When LSU senior offensive lineman Hoko Fanaika picks up the guitar, he isn’t always playing alone.
More times than not, the room is filled with his offensive line teammates, freestyling and singing to the melodies of his guitar.
“We love to listen to Hoko play the guitar,” said senior lineman La’el Collins. “We always say we’re going to make a song and we all start writing some things down, and while he’s playing everybody starts saying stuff.”
The offensive line prides itself on the fact that they are the best of friends, trying to do whatever they can together to keep up great chemistry on the field. They don’t tread alone — where there is one, there’s bound to be another.
“This year and last year are the two closest offensive lines I’ve been on,” said senior offensive lineman Evan Washington. “Everybody hangs out. We’re all cool.”
The group’s close bond has translated to on-the-field success. The Tiger rushing attack was ranked in the top 30 in the Football Bowl Subdivision in 2013, averaging 202.3 yards per game rushing with 37 rushing touchdowns.
Junior lineman Vadal Alexander said the unit watches film together to try and get better every single day. But it’s not only within the confines of the game that they are close.
The offensive linemen have their own group chat in which they exchange frequent messages asking each other to do things ranging from grabbing some food to freestyling over Fanaika’s melodies.
Fanaika, a California native who is the first player of Tongan heritage in LSU history, is talented at many instruments, but his teammates all agree there’s nothing like his guitar playing.
“Hoko can play,” Alexander said. “Them Tongans know how to play a little guitar, I’ll tell you that right now. I wish I could play the guitar like him. He needs to teach me one day.”
Washington, Fanaika’s former roommate, said he loves Fanaika’s guitar skills, but Washington doesn’t think his own vocal skills are up to par just yet.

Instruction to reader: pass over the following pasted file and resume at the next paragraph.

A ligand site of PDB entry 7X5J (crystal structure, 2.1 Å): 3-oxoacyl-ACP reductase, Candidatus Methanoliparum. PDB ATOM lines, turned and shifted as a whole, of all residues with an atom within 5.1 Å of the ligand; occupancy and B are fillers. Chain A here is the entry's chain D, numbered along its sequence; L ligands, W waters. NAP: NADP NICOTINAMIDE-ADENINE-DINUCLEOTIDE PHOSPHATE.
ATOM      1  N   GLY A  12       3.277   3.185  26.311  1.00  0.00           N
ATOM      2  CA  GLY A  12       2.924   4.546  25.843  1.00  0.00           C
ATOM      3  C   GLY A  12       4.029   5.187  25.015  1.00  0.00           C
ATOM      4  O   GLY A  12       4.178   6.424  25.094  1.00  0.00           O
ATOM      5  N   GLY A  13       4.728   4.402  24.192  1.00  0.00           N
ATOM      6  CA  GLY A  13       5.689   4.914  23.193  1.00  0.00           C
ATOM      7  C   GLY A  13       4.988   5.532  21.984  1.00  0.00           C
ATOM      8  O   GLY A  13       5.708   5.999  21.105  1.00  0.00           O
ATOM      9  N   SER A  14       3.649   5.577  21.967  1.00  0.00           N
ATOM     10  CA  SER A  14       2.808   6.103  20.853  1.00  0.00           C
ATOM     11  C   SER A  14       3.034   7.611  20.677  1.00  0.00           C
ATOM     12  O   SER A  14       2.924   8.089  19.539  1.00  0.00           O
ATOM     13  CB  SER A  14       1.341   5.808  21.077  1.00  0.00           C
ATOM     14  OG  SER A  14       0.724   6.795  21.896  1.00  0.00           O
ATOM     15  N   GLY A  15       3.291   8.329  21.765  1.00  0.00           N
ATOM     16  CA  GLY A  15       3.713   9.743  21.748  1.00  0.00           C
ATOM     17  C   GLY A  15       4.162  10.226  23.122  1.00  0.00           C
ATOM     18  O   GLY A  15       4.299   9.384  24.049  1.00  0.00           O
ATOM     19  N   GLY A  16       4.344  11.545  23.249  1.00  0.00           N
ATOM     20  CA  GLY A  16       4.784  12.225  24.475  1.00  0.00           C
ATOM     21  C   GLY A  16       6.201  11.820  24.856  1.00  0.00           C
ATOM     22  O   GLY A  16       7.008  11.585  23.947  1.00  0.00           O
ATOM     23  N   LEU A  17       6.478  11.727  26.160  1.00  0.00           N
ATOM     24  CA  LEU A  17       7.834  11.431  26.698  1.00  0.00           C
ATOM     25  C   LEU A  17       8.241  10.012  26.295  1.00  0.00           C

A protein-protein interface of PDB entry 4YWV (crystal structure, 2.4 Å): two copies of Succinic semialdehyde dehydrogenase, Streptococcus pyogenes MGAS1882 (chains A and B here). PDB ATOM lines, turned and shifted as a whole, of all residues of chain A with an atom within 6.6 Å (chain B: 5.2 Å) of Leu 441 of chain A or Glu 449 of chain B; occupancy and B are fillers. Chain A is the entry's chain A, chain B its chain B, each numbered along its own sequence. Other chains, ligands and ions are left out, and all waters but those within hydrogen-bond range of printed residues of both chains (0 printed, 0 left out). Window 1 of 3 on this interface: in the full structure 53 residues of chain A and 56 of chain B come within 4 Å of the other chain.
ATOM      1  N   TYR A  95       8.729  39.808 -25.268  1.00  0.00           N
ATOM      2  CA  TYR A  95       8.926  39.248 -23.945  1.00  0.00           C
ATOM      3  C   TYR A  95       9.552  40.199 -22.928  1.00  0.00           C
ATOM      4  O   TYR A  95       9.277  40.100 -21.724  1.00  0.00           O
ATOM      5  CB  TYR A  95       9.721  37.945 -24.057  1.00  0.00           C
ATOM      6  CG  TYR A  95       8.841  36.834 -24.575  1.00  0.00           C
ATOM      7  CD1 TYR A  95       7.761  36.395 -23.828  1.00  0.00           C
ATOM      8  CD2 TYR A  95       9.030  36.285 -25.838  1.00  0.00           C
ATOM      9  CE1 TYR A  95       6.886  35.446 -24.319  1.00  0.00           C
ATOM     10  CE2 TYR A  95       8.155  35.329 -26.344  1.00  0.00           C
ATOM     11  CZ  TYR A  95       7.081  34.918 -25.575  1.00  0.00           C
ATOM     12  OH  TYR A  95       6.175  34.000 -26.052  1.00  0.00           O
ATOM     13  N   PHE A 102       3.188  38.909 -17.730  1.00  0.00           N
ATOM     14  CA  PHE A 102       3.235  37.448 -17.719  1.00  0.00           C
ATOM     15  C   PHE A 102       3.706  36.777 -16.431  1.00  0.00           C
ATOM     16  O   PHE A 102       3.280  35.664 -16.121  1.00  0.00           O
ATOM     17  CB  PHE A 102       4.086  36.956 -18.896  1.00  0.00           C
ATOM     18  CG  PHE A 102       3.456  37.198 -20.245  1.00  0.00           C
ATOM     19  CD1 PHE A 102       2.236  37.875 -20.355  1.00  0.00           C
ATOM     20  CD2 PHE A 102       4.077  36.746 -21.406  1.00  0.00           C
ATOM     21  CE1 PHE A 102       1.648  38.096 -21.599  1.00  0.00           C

“I sing off key,” Washington said. “I know the words to a lot of songs but I can’t sing well.”
Not everything is fun and jokes, however, when the group takes the controls on the Xbox. Alexander said he and his teammates are intensely competitive when it comes to video games.
Washington and Alexander love to duke it out in the video game series NBA 2K, but Washington seems to think no one is quite on his level.
“I say I’m the 2K champ of the O-Line,” Washington said. “I brag about my 2K skills and I’ll put them up against anybody.”
There are a lot of different personalities on the offensive line, and Collins said it’s their differences that bring the most out of each other.
“It really makes you want to always be around these guys,” Collins said. “They can just inspire you and teach you different things.”
Alexander said it’s important for an offensive line to be as close as they are because that’s how they are able to get stronger and better on the field.
No matter the result on Saturday night, the one thing that won’t be questioned is the brotherhood the offensive line shares.
“We have each other’s backs,” Fanaika said. “Whenever something happens, we’ve got each other’s backs.”
You can reach Jack Chascin on Twitter @Chascin_TDR.